Dep. SECDEF Promises Something WILL Be Done
Aviation and other types of serious
accidents across DoD have gone up and the department's senior
leaders have vowed to do something about it.
"Most accidents are preventable accidents," said David S.C. Chu,
the undersecretary of defense for personnel and readiness.
Chu, who's leading DoD's accident prevention effort, pointed to
Defense Secretary Donald H. Rumsfeld's May 19, 2003, memo on the
In the memo, Rumsfeld said, "World-class organizations do not
tolerate preventable accidents. Our accident rates have increased
recently, and we need to turn this situation around." The secretary
then challenged DoD's military and civilian leaders and rank and
file "to reduce the number of mishaps and accident rates by at
least 50 percent in the next two years."
Rummy: It Can Be Done
These goals "are achievable," Rumsfeld continued,
"and will directly increase our operational readiness. We owe no
less to the men and women who defend our nation."
Chu said military
aviation accidents, have gone up. In fact, a recent DoD news
release noted that 82 personnel died in aviation mishaps in fiscal
2002 - that's 17 more fatalities than the previous year.
Some accident prevention involves using common sense,
Chu said. For example, he noted, sailors should know it's an unsafe
practice to run across an aircraft carrier's wet deck. Chu also
pointed out the department's concern about fatalities and injuries
caused by motor vehicle accidents involving military and civilians,
on and off duty. Not drinking and driving, and using seat belts, he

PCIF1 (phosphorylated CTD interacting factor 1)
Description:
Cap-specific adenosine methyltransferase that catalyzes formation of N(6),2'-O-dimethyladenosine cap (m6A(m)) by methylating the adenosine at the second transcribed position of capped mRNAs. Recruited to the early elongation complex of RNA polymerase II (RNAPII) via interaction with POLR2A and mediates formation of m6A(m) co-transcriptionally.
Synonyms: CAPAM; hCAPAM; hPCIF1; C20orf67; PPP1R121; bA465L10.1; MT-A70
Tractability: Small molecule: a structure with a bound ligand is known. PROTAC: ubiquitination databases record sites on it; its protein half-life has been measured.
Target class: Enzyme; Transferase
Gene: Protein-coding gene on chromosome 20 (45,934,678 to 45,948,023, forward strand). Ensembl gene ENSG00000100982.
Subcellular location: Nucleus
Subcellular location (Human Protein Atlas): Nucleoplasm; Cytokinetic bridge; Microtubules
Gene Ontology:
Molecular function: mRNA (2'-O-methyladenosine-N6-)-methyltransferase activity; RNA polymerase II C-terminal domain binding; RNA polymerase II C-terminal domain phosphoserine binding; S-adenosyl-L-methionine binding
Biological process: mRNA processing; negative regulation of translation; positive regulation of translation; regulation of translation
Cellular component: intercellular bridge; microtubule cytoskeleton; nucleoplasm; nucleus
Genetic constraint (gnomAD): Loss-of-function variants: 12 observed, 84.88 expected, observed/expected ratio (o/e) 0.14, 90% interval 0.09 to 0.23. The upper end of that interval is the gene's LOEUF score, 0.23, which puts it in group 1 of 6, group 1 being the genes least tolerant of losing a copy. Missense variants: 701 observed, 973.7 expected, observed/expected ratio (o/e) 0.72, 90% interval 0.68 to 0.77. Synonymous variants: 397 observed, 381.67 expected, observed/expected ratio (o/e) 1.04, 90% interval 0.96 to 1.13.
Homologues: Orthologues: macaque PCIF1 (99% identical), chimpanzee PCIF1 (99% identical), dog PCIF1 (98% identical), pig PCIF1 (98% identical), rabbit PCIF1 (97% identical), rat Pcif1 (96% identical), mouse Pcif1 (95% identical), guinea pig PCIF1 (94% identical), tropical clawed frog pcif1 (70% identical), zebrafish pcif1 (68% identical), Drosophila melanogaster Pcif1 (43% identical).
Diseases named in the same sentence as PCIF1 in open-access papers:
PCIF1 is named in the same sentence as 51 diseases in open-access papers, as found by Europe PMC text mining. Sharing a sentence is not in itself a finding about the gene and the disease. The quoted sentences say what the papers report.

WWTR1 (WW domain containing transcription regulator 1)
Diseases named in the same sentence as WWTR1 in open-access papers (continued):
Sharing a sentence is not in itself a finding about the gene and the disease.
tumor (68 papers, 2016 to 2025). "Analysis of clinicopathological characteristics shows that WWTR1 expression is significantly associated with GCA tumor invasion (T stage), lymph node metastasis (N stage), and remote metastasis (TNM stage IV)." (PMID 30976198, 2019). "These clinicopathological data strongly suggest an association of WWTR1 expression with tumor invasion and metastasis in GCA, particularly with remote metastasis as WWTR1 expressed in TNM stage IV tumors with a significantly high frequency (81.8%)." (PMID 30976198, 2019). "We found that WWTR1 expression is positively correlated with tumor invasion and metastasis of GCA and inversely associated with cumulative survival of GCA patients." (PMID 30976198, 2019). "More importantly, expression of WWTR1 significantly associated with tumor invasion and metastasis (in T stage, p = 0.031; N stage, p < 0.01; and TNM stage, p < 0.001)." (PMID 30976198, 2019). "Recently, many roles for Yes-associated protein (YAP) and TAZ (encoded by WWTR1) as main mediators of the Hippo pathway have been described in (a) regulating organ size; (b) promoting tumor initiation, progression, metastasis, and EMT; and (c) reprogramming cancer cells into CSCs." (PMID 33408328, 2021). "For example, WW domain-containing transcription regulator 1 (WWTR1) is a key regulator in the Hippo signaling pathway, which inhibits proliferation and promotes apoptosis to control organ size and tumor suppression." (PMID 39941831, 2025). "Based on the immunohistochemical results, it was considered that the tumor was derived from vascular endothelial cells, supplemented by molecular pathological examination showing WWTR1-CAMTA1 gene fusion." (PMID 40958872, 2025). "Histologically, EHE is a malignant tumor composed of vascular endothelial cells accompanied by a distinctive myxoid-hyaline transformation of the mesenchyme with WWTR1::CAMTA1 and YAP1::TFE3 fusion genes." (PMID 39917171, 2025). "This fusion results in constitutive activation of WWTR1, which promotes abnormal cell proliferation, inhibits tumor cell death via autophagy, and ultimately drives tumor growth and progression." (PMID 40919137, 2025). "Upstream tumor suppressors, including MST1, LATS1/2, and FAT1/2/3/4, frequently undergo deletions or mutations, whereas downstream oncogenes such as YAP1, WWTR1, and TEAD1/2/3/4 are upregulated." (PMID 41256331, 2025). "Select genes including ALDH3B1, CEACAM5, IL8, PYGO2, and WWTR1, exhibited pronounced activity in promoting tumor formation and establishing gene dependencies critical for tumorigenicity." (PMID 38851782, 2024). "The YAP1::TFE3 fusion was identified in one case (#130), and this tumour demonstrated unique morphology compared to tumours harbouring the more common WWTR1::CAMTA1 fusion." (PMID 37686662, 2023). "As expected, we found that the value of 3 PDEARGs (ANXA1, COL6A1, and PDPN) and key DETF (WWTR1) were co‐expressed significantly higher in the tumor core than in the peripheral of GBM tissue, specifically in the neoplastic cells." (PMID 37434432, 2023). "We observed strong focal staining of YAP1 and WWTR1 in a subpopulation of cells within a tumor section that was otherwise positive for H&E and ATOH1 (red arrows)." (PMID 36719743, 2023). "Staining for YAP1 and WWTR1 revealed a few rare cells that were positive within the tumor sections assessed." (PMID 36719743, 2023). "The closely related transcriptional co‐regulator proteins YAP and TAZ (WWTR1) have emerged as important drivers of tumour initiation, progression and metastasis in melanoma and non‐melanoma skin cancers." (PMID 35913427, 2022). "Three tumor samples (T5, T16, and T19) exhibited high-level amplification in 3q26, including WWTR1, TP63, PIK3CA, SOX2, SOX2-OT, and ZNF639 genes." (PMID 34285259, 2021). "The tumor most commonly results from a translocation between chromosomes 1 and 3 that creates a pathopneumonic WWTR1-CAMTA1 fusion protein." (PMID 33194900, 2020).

observed, can greatly reduce deaths and injuries caused from auto
A DoD safety council -- comprised of senior military and
civilian leaders -- has been formed, Chu noted. That group, he
said, is studying methods, processes and strategies - including the
implementation of best business practices - to reduce accident
rates across the department in line with meeting the secretary's
goals. Also, service member and civilian ideas on accident
prevention - to include observations about dangerous types of
equipment and gear - will be sought out and considered.
The defense secretary's desire to implement better
accident-prevention practices across DoD has been a top goal since
he took office, Chu remarked. He noted that he and the secretary
want to bring about a sea change in the department's attitude and
culture regarding accident prevention.
"We don't need to lose people or to get people hurt . These
accidents are preventable," Chu emphasized, adding, "our real goal
is getting preventable accidents to zero."
Special thanks to Gerry J. Gilmore, American Forces Press